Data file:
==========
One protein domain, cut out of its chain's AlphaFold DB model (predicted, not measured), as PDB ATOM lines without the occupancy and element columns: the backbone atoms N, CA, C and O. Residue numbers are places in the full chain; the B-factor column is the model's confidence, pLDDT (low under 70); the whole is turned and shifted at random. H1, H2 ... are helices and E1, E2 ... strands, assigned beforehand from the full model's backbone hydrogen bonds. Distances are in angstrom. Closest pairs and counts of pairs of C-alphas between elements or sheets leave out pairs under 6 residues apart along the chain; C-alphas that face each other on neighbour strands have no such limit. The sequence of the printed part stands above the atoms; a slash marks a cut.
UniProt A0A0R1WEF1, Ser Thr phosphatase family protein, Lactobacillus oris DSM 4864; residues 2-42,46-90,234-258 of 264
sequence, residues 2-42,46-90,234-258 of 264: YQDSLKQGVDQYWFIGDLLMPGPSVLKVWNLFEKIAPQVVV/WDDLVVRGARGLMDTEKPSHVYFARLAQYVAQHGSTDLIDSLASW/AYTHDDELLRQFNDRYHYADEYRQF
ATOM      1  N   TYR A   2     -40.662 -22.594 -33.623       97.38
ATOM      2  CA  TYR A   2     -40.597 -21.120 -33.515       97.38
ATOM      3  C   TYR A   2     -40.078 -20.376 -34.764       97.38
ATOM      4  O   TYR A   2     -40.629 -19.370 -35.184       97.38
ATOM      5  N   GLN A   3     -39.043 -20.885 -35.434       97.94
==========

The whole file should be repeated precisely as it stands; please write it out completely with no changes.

One protein domain, cut out of its chain's AlphaFold DB model (predicted, not measured), as PDB ATOM lines without the occupancy and element columns: the backbone atoms N, CA, C and O. Residue numbers are places in the full chain; the B-factor column is the model's confidence, pLDDT (low under 70); the whole is turned and shifted at random. H1, H2 ... are helices and E1, E2 ... strands, assigned beforehand from the full model's backbone hydrogen bonds. Distances are in angstrom. Closest pairs and counts of pairs of C-alphas between elements or sheets leave out pairs under 6 residues apart along the chain; C-alphas that face each other on neighbour strands have no such limit. The sequence of the printed part stands above the atoms; a slash marks a cut.
UniProt A0A0R1WEF1, Ser Thr phosphatase family protein, Lactobacillus oris DSM 4864; residues 2-42,46-90,234-258 of 264
sequence, residues 2-42,46-90,234-258 of 264: YQDSLKQGVDQYWFIGDLLMPGPSVLKVWNLFEKIAPQVVV/WDDLVVRGARGLMDTEKPSHVYFARLAQYVAQHGSTDLIDSLASW/AYTHDDELLRQFNDRYHYADEYRQF
ATOM      1  N   TYR A   2     -40.662 -22.594 -33.623       97.38
ATOM      2  CA  TYR A   2     -40.597 -21.120 -33.515       97.38
ATOM      3  C   TYR A   2     -40.078 -20.376 -34.764       97.38
ATOM      4  O   TYR A   2     -40.629 -19.370 -35.184       97.38
ATOM      5  N   GLN A   3     -39.043 -20.885 -35.434       97.94